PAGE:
China will invest CNY 474.1 billion (US$67.9 billion) to improve rail connection in the Greater Bay Area, building 775 km (480 miles) of intercity railway and five transport hubs, according to a plan approved by the National Development and Reform Commission (NDRC).
The Greater Bay Area is an ambitious scheme announced by the Chinese government in 2017 to link Hong Kong, Macao and nine cities in Guangdong province to form an integrated mega economic and technology hub capable of rivalling San Francisco’s Silicon Valley, writes South China Morning Post.
In recent years the scheme has been gradually rolled out with the construction of the Hong Kong-Zhuhai-Macao Bridge and the Hong Kong-Guangzhou high-speed train, as well as inter-region cooperation on other infrastructure projects, education and scientific research.
The connectivity programme, which was approved on 30 July by the NDRC, China’s top economic planning agency, is intended to cover all cities in the area above county level with 5,700 km of railway by 2035. By then, passengers would be able to commute between major cities in the Greater Bay Area within an hour, major cities to smaller cities within two hours, and major cities to capitals in surrounding provinces within three hours, according to the plan.
Under the scheme, transport hubs will be built within cities, connecting airports, train stations and linking intercity rail systems with inner city transport. Hong Kong and Macao would also be better integrated into the regional grid, the plan said.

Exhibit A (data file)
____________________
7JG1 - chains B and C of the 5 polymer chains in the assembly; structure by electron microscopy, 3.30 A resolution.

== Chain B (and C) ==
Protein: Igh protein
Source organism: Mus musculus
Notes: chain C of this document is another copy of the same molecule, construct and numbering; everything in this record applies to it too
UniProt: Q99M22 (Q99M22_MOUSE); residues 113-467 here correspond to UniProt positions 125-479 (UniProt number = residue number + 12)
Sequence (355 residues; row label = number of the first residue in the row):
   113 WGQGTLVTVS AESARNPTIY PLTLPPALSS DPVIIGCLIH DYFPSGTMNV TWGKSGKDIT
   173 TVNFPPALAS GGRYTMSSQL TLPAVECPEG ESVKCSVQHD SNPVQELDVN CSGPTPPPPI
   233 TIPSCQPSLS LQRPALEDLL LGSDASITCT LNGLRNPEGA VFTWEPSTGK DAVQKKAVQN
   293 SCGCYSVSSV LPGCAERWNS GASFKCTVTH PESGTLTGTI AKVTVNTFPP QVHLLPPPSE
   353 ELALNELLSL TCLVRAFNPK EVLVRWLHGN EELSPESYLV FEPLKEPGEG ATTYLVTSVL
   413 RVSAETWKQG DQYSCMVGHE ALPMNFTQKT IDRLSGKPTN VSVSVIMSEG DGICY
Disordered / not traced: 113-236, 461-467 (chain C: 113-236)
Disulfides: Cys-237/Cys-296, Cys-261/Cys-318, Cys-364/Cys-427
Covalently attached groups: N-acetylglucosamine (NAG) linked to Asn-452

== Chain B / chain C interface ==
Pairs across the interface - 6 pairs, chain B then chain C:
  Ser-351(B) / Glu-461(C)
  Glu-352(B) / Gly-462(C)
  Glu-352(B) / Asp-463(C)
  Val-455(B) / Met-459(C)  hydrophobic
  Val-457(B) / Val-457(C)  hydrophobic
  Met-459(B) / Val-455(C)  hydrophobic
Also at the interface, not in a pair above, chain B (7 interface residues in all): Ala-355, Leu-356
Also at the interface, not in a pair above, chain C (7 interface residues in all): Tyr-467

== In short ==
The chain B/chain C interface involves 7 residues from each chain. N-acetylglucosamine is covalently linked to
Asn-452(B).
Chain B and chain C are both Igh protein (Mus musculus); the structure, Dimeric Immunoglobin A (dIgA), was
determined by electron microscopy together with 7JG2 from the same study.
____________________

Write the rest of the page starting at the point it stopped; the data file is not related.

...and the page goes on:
Currently, connectivity was limited in the region, said Guo Wanda, executive vice-president of the China Development Institute, a Shenzhen-based think tank.
“There are still too few [railway] lines between cities, it’s inconvenient to switch from railways to subways and other services [in different cities] – including ticketing and road signs – are not integrated,” he said.
Under the new plan, small and medium-sized cities would be better connected, instead of being overshadowed by major cities, said HuoWeidong, who has a doctorate from the Institute of Guangdong, Hong Kong and Macao Development Studies at the Sun Yat-sen University in Guangzhou.
In addition, Huo described the new plan as a “breakthrough in design” because it would consider intercity connection as a “hub-to-hub” concept compared with the old “city-to-city” model, easing the movement of people, business and goods.
“The hub-to-hub design will also strengthen the connection of major airports and small and medium-sized cities, and I am confident that this will present opportunities attractive to overseas investors,” he said.
Immediate effects of the plan included boosting the economy within the Greater Bay Area, said Peng Peng, executive director of the Guangdong System Reform Research Society.
“Guangdong, the largest province in terms of foreign trade [in China], has been hit hard by the coronavirus pandemic and [the souring of] US-China relations. We can’t depend on foreign trade for the recovery,” he said. “In the short term, the room for boosting domestic demand will be limited. So infrastructure construction will be the main avenue for growth.”
However there were difficulties in carrying out the plan, such as financing, Peng said.
“Guangzhou’s financial situation is [less robust than] Shenzhen’s. A critical factor [for this project] is whether local governments can arrange the financing smoothly,” he said.